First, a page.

It depends on vehicle weight, MPH, rotor to tire diameter, pad surface area and compound, number of caliper pistons, piston diameter, brake pressure, stopping distance, and any other assistance such as a chute. I’m not trying to be difficult, there’s just a lot of factors to consider.

If the vehicle has four wheel disc brakes that are properly sized, proportioned, and with new pads you should possibly get half to a full season from the pads. Rotors should only be resurfaced when they show signs of warpage. Discoloration might be an indicator that a problem exists, but are not a reason for machining. Accumulation of pad material can often be removed simply with sanding disc and an air drill. If you are replacing pads more often on the front or back, and rotors show different signs of discoloration there might be an issue with the proportioning or improperly sized brakes. If you log your runs and check periodically, you will learn the pad life you can expect. At the end of the page are included specs on pads and rotors. As you will see, unnecessary machining of the rotors will shorten their life.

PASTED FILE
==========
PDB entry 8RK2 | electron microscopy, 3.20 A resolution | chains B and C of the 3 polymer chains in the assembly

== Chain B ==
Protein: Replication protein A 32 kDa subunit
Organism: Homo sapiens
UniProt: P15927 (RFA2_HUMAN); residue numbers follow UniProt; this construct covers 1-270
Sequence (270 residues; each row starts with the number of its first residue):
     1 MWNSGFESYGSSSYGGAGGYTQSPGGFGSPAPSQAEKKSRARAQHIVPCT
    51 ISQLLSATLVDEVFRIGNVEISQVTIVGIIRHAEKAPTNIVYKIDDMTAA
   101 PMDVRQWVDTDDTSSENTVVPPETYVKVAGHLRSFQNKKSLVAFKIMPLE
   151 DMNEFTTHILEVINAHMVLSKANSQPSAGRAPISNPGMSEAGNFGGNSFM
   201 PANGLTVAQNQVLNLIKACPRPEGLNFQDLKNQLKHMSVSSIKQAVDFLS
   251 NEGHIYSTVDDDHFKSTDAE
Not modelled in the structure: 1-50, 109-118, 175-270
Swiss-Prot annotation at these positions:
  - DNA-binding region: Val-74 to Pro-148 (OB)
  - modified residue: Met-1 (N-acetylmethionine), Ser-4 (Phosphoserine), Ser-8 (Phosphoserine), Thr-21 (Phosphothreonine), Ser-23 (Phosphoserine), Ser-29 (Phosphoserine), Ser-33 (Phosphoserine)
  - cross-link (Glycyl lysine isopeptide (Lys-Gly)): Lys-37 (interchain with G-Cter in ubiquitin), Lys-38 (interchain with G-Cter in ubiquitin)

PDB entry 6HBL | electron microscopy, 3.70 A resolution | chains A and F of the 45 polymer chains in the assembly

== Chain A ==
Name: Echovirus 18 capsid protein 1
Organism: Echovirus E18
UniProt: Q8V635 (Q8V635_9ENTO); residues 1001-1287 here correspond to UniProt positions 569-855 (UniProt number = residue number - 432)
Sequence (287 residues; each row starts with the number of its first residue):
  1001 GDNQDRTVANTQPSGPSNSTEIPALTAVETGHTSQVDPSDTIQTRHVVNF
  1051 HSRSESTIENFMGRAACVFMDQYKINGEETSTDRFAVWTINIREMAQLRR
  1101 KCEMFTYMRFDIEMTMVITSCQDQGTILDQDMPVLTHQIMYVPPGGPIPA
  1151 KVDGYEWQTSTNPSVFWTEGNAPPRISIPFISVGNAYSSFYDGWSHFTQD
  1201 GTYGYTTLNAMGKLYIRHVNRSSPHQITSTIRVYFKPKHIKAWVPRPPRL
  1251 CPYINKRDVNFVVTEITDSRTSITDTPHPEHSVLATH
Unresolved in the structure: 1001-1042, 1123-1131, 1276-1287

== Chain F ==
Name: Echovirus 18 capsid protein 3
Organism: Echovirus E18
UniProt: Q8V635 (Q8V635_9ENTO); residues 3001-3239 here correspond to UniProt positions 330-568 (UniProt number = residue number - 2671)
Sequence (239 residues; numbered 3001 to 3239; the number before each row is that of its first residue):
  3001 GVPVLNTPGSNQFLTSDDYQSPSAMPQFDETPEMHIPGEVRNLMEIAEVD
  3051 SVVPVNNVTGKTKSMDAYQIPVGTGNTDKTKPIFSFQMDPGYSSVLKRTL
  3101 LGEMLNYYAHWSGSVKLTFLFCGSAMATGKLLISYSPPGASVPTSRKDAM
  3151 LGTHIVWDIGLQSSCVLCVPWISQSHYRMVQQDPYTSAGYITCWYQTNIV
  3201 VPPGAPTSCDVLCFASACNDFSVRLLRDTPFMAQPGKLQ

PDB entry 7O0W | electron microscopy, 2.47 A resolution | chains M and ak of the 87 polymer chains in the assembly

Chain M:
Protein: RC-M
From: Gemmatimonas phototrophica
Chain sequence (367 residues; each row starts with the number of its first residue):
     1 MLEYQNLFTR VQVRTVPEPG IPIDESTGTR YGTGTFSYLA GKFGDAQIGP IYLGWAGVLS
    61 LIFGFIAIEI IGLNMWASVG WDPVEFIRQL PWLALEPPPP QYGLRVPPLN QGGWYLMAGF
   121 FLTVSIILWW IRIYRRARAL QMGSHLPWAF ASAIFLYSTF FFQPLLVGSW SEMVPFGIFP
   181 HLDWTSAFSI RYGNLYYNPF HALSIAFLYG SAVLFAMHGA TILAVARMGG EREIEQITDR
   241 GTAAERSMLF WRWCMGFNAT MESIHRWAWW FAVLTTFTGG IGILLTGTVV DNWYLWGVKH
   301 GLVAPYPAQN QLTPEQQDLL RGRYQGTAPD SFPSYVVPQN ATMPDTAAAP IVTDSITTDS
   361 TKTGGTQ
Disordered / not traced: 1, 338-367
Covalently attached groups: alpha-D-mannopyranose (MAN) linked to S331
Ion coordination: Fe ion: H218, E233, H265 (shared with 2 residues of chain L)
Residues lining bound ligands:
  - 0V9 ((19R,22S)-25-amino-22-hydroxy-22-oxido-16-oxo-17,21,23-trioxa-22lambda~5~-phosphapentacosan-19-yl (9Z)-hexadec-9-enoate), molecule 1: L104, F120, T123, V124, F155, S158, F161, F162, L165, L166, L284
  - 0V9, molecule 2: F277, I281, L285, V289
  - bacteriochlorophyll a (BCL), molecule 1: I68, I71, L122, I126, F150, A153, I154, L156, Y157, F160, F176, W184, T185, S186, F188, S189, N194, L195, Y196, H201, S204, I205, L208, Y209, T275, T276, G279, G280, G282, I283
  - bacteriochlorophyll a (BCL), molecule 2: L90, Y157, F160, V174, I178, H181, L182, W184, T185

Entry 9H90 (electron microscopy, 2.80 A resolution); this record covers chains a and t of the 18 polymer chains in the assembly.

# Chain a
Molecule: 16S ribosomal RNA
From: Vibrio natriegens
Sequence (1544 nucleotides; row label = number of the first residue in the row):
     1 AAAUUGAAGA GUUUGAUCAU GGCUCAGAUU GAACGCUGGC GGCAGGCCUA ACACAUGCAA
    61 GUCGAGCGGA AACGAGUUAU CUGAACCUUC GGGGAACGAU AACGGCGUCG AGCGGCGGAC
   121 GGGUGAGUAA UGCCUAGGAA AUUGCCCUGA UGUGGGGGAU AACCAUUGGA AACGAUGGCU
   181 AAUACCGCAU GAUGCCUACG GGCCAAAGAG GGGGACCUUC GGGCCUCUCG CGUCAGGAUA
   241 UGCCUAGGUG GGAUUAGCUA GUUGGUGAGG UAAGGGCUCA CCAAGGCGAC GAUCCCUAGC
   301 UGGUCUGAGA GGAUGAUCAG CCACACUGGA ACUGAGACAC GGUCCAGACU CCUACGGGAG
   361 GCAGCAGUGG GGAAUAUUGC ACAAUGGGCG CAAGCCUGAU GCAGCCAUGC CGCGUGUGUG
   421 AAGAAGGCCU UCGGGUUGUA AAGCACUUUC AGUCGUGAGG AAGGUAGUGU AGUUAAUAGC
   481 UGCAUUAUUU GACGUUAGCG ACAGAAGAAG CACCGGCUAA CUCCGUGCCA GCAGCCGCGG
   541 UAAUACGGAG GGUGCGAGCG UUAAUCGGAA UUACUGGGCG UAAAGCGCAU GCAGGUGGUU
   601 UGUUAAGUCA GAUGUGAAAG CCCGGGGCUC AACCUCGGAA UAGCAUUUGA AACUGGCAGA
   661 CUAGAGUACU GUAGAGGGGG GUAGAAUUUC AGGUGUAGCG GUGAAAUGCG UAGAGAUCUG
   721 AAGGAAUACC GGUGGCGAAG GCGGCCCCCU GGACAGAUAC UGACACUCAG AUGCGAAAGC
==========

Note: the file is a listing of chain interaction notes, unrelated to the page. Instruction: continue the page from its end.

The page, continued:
With two wheel disc brakes it depends on MPH and whether or not the driver is pulling the chute. Dragsters running in excess of 160 mph should always pull the chute. The chute scrubs off a lot of MPH once it is deployed and lightens the load placed on the brakes. Calculating kinetic energy in which velocity is squared, makes increased MPH a real issue. If pulled, you could expect a set of pads to live half to a full season, and rotors several years. If not, pads maybe every four races and replacing the rotors once a year. Many that don’t pull their chute, will opt for our 2 piece stainless steel rotors (B2794LS / B2794RS) which, in this case, last about two years before requiring resurfacing.

Steel Rotors – 10″ New .250″ (Discard at .215″) / 11.250″ New .355″ (Discard at .312″) / Pads New .480″ (Discard .200″) Measured including backing plate thickness.

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